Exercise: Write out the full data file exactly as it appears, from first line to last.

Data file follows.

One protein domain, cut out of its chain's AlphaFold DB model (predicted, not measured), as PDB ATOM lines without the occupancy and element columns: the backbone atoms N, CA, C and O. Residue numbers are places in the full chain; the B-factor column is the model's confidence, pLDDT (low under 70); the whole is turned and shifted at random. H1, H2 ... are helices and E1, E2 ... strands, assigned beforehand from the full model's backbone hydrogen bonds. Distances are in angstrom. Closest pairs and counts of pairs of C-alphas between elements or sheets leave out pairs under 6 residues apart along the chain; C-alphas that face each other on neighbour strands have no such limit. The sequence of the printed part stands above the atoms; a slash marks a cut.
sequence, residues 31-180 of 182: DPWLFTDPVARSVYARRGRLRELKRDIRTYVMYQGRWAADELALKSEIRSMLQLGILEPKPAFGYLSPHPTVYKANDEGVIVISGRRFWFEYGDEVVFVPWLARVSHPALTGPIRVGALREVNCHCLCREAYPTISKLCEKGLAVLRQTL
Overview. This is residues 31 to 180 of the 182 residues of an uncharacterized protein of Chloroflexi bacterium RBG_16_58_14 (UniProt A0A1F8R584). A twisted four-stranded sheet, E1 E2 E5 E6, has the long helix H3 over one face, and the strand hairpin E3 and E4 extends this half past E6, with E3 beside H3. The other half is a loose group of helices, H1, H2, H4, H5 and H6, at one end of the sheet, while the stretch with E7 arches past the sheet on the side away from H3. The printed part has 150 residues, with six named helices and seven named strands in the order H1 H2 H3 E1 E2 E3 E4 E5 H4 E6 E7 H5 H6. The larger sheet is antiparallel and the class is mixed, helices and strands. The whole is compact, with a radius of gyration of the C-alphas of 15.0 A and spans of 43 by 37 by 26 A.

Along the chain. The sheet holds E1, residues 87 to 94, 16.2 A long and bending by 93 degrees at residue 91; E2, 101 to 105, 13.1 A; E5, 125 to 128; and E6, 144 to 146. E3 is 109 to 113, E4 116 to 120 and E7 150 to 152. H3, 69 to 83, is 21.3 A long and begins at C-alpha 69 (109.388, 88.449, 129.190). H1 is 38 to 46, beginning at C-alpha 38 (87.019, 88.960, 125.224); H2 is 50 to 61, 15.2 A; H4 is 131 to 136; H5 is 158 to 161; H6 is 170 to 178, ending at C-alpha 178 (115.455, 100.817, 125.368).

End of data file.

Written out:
One protein domain, cut out of its chain's AlphaFold DB model (predicted, not measured), as PDB ATOM lines without the occupancy and element columns: the backbone atoms N, CA, C and O. Residue numbers are places in the full chain; the B-factor column is the model's confidence, pLDDT (low under 70); the whole is turned and shifted at random. H1, H2 ... are helices and E1, E2 ... strands, assigned beforehand from the full model's backbone hydrogen bonds. Distances are in angstrom. Closest pairs and counts of pairs of C-alphas between elements or sheets leave out pairs under 6 residues apart along the chain; C-alphas that face each other on neighbour strands have no such limit. The sequence of the printed part stands above the atoms; a slash marks a cut.
sequence, residues 31-180 of 182: DPWLFTDPVARSVYARRGRLRELKRDIRTYVMYQGRWAADELALKSEIRSMLQLGILEPKPAFGYLSPHPTVYKANDEGVIVISGRRFWFEYGDEVVFVPWLARVSHPALTGPIRVGALREVNCHCLCREAYPTISKLCEKGLAVLRQTL
Overview. This is residues 31 to 180 of the 182 residues of an uncharacterized protein of Chloroflexi bacterium RBG_16_58_14 (UniProt A0A1F8R584). A twisted four-stranded sheet, E1 E2 E5 E6, has the long helix H3 over one face, and the strand hairpin E3 and E4 extends this half past E6, with E3 beside H3. The other half is a loose group of helices, H1, H2, H4, H5 and H6, at one end of the sheet, while the stretch with E7 arches past the sheet on the side away from H3. The printed part has 150 residues, with six named helices and seven named strands in the order H1 H2 H3 E1 E2 E3 E4 E5 H4 E6 E7 H5 H6. The larger sheet is antiparallel and the class is mixed, helices and strands. The whole is compact, with a radius of gyration of the C-alphas of 15.0 A and spans of 43 by 37 by 26 A.

Along the chain. The sheet holds E1, residues 87 to 94, 16.2 A long and bending by 93 degrees at residue 91; E2, 101 to 105, 13.1 A; E5, 125 to 128; and E6, 144 to 146. E3 is 109 to 113, E4 116 to 120 and E7 150 to 152. H3, 69 to 83, is 21.3 A long and begins at C-alpha 69 (109.388, 88.449, 129.190). H1 is 38 to 46, beginning at C-alpha 38 (87.019, 88.960, 125.224); H2 is 50 to 61, 15.2 A; H4 is 131 to 136; H5 is 158 to 161; H6 is 170 to 178, ending at C-alpha 178 (115.455, 100.817, 125.368).